Palestinians, who are themselves divided on the topic. Some want to demolish the homes,
while others want to preserve them, or at least some of them.
Merrill Lynch: 6,600 Millionaires in Israel
Some 6,600 millionaires resided in Israel during 2004, marking a 10 percent rise from
2003, according to the 2004 World Wealth Report compiled by brokerage firm Merrill Lynch
& Co. and consultancy firm Cap Gemini Group. The report defined millionaires as
"high-net-worth individuals" or those with at least $1 million in financial or liquid
Some 70 multimillionaires, or people with at least $30 million in financial or liquid
assets, currently reside in Israel, up 15 percent from 2003, the report said. Six Israelis
made to the list of the world's 500 wealthiest people. The liquid assets of Israel's
richest totaled $24 billion, compared with $20 billion in 2003. Worldwide, there are 8.3
million "high net worth individuals," or 7.3 percent more than in 2003. Their wealth
totaled $30.8 trillion, according to the report.
The total number of U.S. millionaires came to nearly 2.5 million, thanks to strong
economic growth, low interest rates, tax relief and solid performances by small- and
mid-cap stocks, the report said.
Jewish, Single, and Hating It
Revital Vitelzon is a religious Jew, and therefore was expected to marry and have
children at an early age. The search for a husband preoccupied her for years, and she felt
relieved only after she realized her dream and got married. Now the entertainer is out
with a new comedy act based on her experiences from her days as a single religious
Vitelzon says the pressure to get married began around the age of 19 and grew stronger
as the years passed. "There was great joy every time one of my classmates got married,
"she says. "But eventually we turned into something out of 'Lord of the Flies.' The goal
was not to be the last one to get married."
Vitelzon, 25, grew up in the upscale Bavli neighborhood in north Tel Aviv, and before
she married and moved out of the city she frequented spinning classes at the local gym
more often than she visited holy Jewish sites. She does not cover her hair, although it is
customary among married religious women. She often wears pants, and her skirt is
fashionable and ends above the knee line.
Vitelzon's one-woman show, performed at religious singles nights and bachelorette
parties, deals mainly with the religious bachelorette's exhausting search for a husband.
She says single religious women are forced to compromise, because once a woman reaches age
24 and is still not married, she is considered problematic, and if she is 27 or over and
still unmarried, she is considered a lost cause, an old maid.
"You agree to go on blind dates with everybody, regardless of whether you have anything
in common with the intended bachelor," she says. "He's single? Then go out with him!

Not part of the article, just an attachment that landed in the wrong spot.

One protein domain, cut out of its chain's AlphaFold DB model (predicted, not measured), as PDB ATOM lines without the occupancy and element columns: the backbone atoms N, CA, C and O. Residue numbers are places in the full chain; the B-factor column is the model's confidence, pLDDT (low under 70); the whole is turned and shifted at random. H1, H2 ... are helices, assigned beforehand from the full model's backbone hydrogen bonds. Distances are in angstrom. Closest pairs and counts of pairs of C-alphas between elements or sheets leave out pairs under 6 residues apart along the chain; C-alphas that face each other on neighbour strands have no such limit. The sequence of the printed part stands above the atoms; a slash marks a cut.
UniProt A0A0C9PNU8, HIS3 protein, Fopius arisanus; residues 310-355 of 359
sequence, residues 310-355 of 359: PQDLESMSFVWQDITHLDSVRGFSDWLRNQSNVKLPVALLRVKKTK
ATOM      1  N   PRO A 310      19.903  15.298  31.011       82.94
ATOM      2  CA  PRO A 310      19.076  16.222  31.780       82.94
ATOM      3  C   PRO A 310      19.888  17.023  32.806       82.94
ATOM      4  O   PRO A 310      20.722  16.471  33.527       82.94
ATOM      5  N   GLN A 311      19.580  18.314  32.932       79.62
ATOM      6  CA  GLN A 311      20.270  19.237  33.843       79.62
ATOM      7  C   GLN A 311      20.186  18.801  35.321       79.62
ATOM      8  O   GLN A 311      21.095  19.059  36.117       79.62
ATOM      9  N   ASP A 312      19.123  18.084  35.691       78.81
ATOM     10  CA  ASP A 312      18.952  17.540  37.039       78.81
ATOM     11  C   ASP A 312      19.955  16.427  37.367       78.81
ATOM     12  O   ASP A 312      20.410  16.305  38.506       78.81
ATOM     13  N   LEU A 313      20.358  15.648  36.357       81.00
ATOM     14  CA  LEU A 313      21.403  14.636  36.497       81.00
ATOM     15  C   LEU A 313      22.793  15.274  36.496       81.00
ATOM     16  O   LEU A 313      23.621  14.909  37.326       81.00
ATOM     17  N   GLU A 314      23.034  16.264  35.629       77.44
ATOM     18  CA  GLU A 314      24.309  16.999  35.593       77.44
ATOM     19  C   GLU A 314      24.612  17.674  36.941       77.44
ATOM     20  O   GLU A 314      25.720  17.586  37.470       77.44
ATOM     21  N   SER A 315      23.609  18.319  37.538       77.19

What's the worst than can happen? If you wear pants, he might not introduce you to his
Vitelzon first began dating regularly at 19, but says the dates were disappointing and
drained her mentally. "At the end of my first date, we had to leave a three shekel tip
(about 70 cents)," she says. "I put five shekels on the table to appear generous and
feminist. He took two of those five shekels, and I asked myself 'What's next?' Is he going
to take the teabag, too?"
In her show, titled Queen of the Swamp, Vitelzon talks about the pre-date pressure and
the meticulous preparations girls go through to look their best and make good first
impressions. "If you wear a dress, he'll think you're a hardcore religious girl who will
want to get married within three months, which is true, but he can't know about it," she
says. "On the other hand, if you show up wearing pants, he might not introduce you to his
Vitelzon dated secular men as well, and says it is a whole other world than the
religious dating scene. While secular men can go to a pick-up bar to meet women, thousands
of single religious men and women from all over make a pilgrimage to the Simchat Torah
Synagogue in Jerusalem. But they don't dare make any moves while inside the synagogue.
"When the Sabbath is out, Jerusalem's cellular phone system collapses," she says.
"Everybody is calling everybody, asking who was the cute guy in the white shirt? The
problem is there are 3,000 men who fit the description, because religious men only wear
white shirts. Now you're back to square one."
In her act, Vitelzon criticizes the religious community and the socialization process
that imposes strict family values on community members. She says religious women are
pressured to first find husbands and have children, and only then can they get degrees,
pursue careers, or focus on their hobbies. "After my engagement, I said to my mother,
'Here, you got your son-in-law, I don't want to hear a word from you about children,'" she
says. "But I know she won't rest until there is a bris."
She says she is glad she has a husband who supports her, because this is uncommon
within the religious community. "Religious society is ambivalent towards women," she says.
"On the one hand they tell you to be very assertive at work, but on the other hand career
women are not treated favorably."
Vitelzon wants to begin a master's degree in clinical psychology. In the meantime, she
works in a store at the Ramat Aviv shopping mall, the epicenter of upscale secular Tel
Aviv residents. She says she comes from a moderately religious family, and does not want
to live in a settlement in the territories. "After having lived in Tel Aviv for 25 years,
moving to an all-religious settlement, where everyone knows everyone else, will be
suffocating," she says. "Let me throw plates at my husband in my spare time; don't bother